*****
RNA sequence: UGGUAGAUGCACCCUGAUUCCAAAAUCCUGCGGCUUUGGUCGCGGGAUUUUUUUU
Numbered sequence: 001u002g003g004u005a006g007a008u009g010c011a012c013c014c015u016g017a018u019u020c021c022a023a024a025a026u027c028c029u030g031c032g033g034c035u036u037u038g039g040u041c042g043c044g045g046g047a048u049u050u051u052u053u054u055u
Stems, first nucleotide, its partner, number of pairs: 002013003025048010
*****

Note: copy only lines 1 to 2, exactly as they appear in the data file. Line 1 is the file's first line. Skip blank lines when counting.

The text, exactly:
RNA sequence: UGGUAGAUGCACCCUGAUUCCAAAAUCCUGCGGCUUUGGUCGCGGGAUUUUUUUU
Numbered sequence: 001u002g003g004u005a006g007a008u009g010c011a012c013c014c015u016g017a018u019u020c021c022a023a024a025a026u027c028c029u030g031c032g033g034c035u036u037u038g039g040u041c042g043c044g045g046g047a048u049u050u051u052u053u054u055u